There were at least three commercial plant nurseries advertising in the Press during the 1860s.  Grove Nursery, which sold, amongst other plants, a “choice collection of green-house plants, always on sale from England” (Press 17/05/1862: 7).  Woodburn Nursey (W. Hislop) who at various times advertised “upwards of one million hedge plants” (Press 01/06/1861: 7), carrot, turnip and parsnip seeds (Press 12/10/1861: 7) and an auction of “about 300 very choice Greenhouse Plants (including fuchsias, camellias, amaryllis, mimosa, cuphea, farfugium &…. other plants adapted for Greenhouse and window culture)” (Press 25/02/1863: 3).   And lastly, Christchurch Nursery, (W. Wilson) which sold a large variety of plants and seeds including “Cerrus (sic) Deodara seed recently collected to order in the Himalaya Mountains” (Press 04/01/1862:8), over a dozen different types of fruit trees (including mulberries and figs), rhubarb, asparagus, and many species of ornamental trees, shrubs and hedging plants (including including privet, gorse and broom!) (Press 14/06/1862: 8). It’s clear that gardening was a popular activity in Christchurch. There were even gardens open to the public for picnicking and other activities, such as Taylor’s (later Kohler’s) pleasure gardens and maze (in the area of the current Hagley High School). Formally opened to the public on 2 February 1862, it was described at the time as being “well laid out in grass plats (sic), flower borders, shrubberies, and an extensive maze, the first of its kind in the colony” (Lyttelton Times 28/12/1861: 5).

At the same time greenhouses were being constructed locally. Frederick Jenkins of City Steam Saw Mills, Planing, Joinery and Moulding Works  advertised that he was “prepared to supply the trade with first-class goods……greenhouses, hothouses and conservatories, on the most improved principles” (Press 26/03/1863: 6). When larger houses and estates were advertised for sale, greenhouses were regularly listed as part of the equipment. In 1864 Albourne Lodge a “large and beautifully situated house” had a greenhouse listed as one of the out-buildings (Press 13/12/1864:3).  When the Ilam homestead was advertised for let in 1862 a “greenhouse, well heated and stocked with vines” was listed as one of the assets (Press 05/07/1862:5).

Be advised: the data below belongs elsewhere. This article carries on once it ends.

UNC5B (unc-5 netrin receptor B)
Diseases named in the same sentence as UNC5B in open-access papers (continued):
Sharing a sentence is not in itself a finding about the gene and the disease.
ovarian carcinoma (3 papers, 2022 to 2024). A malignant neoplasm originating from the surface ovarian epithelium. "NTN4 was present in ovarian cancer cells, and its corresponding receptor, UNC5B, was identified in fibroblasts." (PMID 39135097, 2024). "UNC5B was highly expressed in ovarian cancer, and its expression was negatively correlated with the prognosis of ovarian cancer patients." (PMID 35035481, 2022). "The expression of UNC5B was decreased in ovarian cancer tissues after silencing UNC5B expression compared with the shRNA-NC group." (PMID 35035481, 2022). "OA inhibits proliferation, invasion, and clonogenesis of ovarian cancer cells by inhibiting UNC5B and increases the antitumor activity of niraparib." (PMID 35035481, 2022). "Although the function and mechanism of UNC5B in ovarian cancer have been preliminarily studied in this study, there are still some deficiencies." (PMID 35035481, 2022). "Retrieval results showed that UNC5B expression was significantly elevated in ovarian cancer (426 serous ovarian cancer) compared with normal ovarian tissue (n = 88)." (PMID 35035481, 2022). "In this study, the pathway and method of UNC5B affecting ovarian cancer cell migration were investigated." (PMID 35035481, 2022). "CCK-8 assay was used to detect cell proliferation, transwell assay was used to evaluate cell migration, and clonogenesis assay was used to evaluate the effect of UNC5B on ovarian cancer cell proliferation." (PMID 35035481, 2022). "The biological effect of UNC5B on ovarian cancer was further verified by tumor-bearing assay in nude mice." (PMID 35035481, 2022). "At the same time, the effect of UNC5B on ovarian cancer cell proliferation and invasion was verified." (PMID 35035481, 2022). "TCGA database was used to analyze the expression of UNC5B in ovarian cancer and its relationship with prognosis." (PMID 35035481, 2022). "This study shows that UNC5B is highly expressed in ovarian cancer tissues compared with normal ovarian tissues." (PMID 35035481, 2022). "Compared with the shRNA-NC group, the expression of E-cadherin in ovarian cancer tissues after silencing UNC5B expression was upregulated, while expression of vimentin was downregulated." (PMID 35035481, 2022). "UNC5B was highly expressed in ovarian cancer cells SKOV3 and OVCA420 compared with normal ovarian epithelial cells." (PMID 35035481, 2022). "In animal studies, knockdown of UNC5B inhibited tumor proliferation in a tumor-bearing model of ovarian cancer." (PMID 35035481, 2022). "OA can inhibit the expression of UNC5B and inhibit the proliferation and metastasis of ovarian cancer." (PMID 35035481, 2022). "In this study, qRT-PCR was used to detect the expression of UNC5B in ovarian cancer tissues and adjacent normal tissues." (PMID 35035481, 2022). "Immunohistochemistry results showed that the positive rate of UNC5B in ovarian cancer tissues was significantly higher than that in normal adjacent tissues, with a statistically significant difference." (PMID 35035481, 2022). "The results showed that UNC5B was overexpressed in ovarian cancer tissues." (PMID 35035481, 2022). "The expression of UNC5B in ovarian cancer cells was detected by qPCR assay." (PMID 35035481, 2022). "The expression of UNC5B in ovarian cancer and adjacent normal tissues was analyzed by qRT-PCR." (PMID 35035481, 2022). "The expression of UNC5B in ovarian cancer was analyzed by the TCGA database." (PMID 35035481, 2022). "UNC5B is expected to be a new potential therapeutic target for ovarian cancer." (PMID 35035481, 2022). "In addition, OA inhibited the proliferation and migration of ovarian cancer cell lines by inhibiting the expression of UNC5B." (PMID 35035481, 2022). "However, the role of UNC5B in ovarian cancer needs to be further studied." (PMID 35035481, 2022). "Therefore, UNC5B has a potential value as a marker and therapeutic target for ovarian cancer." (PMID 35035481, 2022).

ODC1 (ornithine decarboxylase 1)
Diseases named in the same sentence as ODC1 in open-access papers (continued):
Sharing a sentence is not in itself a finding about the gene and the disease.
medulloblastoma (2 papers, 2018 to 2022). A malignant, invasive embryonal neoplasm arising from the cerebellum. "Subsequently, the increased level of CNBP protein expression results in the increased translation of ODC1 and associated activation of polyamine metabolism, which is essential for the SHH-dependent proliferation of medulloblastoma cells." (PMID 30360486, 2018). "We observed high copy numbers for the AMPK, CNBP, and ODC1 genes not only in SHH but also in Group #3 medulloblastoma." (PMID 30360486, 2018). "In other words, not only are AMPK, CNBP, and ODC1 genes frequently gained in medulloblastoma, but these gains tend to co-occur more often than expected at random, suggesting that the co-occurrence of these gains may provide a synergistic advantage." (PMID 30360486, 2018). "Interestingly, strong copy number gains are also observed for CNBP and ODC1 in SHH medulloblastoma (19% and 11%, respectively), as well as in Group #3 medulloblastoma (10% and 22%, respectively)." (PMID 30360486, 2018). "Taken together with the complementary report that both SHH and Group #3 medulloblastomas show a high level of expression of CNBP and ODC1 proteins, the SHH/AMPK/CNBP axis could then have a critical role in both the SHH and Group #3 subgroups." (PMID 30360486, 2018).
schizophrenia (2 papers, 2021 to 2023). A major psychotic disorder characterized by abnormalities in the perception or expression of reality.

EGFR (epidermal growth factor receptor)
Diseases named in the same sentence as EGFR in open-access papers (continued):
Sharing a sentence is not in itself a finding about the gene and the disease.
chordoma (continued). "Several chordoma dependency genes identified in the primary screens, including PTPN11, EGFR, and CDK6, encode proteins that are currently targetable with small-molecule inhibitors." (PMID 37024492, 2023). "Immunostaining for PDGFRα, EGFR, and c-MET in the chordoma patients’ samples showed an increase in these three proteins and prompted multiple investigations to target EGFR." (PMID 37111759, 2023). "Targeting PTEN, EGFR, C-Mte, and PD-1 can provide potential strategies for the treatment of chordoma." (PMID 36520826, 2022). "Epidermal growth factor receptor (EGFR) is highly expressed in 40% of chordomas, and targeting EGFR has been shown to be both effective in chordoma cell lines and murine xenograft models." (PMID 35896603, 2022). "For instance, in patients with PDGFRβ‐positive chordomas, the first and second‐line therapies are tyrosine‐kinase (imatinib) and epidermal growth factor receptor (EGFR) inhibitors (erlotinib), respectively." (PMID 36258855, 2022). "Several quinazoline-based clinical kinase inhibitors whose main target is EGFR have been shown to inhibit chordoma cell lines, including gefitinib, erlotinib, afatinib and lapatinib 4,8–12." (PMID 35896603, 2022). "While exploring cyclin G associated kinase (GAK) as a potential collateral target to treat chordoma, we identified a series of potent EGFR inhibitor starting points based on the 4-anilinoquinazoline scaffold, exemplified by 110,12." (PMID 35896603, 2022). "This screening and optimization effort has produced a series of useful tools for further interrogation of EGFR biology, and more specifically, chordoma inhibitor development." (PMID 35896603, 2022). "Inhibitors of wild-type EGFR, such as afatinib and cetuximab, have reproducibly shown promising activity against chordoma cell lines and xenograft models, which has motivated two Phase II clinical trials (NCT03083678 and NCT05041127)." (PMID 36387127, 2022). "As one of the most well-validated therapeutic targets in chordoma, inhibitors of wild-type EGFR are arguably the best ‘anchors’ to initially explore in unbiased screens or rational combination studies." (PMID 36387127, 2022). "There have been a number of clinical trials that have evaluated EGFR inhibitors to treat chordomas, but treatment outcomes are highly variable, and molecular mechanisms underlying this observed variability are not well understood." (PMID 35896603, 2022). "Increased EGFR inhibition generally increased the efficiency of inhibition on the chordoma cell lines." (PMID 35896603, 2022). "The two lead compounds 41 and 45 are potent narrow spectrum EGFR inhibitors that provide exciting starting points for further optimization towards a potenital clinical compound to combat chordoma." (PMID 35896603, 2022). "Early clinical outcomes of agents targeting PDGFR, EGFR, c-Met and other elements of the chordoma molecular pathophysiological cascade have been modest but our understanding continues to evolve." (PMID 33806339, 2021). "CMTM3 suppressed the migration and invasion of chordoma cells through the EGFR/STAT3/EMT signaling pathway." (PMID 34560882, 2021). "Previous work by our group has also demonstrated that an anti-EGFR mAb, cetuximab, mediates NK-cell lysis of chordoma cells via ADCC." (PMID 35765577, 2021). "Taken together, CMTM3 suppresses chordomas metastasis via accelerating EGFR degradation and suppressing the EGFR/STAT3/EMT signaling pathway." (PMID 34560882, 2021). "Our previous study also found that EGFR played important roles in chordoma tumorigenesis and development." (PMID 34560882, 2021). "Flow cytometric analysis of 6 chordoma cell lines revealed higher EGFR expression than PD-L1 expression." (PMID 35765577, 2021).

But what if you couldn’t manage to keep any of these fancy or exotic plants, or to visit the locales from whence they came?  Well, why not have them on your crockery instead!

Wendy Gibbs


Lyttelton Times [online]. Available:

Press [online]. Available:

Riley, N. 1991. Gifts For Good Children: The History of Children’s China, Part 1, 1790-1890. Somerset: Richard Dennis.





Putting The Pieces Together

Today on the blog we are discussing my favourite site of 2019. We already talked about part of the site’s history last fortnight on the blog- that it contained the store and offices for Walton, Warner and Co. and their later businesses. Today we’ll go a bit more in depth on both the history and the archaeology of the site (so if you haven’t read last fortnight’s blog then I recommend you do before reading this, otherwise this won’t make as much sense). But first, let me explain why it was my favourite site. This site was a perfect combination of a very complicated site history, super complicated archaeological features and excavations, and a very large artefact assemblage that contained a lot of unusual artefacts. Which meant it was very confusing to try and work out what was going on, but it was very satisfying when I did. This site is really complicated, so this isn’t going to be a short blog post (double the length of our normal blogs), but it’s a great way of sharing how, as archaeologists, we draw together multiple lines of evidence to work out what was happening in the past.